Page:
MCF will also benefit from a guarantee facility provided by the United States International Development Finance Corporation (DFC), which was established by the Health Finance Coalition (HFC) with support from the President’s Malaria Initiative. (PMI) and the USAID Center for Innovation. & Impact (CII). The MCF, which leverages catalytic funding from public and private sources, aims to reach € 80 million over the next few years through blended funding.

What they say

Arjan Poels, Managing Director of MCF, commented on today’s news: “I am very grateful for the support we have received from our investors, in particular from the Dutch Ministry of Foreign Affairs. The funds will help fill the funding gap for small and medium-sized health enterprises, enabling entrepreneurs to finance construction work, purchase equipment and avoid drug stockouts. Mitigating the chronic underfunding of the sector means that more patients can receive better health care.

“In Nigeria, over the years, the Medical Credit Fund has made over 930 loans worth over $ 11 million to healthcare SMEs across the country with a portfolio repayment rate currently exceeding 90%. access to less onerous financing, but loans with technical support in the areas of investment advice and quality improvement aimed at improving their health activities.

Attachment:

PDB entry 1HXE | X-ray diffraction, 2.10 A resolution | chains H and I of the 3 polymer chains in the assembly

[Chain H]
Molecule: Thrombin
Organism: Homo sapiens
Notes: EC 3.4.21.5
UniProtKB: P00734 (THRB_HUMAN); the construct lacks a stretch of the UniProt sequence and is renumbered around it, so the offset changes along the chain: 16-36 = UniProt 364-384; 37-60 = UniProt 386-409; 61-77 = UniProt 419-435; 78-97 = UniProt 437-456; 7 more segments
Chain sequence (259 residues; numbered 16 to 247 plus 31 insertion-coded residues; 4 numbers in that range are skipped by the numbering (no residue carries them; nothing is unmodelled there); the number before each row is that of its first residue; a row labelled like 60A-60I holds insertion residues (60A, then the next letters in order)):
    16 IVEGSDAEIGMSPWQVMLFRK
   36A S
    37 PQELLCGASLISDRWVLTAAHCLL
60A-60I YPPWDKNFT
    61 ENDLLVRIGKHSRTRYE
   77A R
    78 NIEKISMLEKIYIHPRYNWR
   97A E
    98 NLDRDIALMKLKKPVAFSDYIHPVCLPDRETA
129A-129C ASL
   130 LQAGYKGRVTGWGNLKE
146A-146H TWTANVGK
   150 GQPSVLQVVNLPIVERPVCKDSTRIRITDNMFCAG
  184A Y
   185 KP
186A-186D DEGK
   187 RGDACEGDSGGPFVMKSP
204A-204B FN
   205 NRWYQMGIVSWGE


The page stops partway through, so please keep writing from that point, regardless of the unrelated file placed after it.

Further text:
Clarisa De Franco, Managing Director and Head of Private Equity Funds, CDC Group, said: “Affordable, reliable and quality health care has never been more crucial than it is today. That’s why CDC is excited to deepen its partnership with MCF, an impact-focused fund manager with a proven track record in supporting the primary health care sector in Africa. Our commitment to MCF II will allow the Fund to increase its flexible financing offerings to an estimate of over 2,500 healthcare SMEs, strengthening their ability to meet the growing demand for quality healthcare and to serve approximately 10 million patients by 2030. Strengthening Africa’s health system is an immediate priority that requires dedicated health care funding to help close the funding gap in the market. CDC’s engagement alongside investor partners will serve the dual purpose of stimulating the growth of the health sector in Africa and it will act as a positive signal to the market, attracting even greater investments to scale up companies. inclusive quality health care for millions of people across Africa.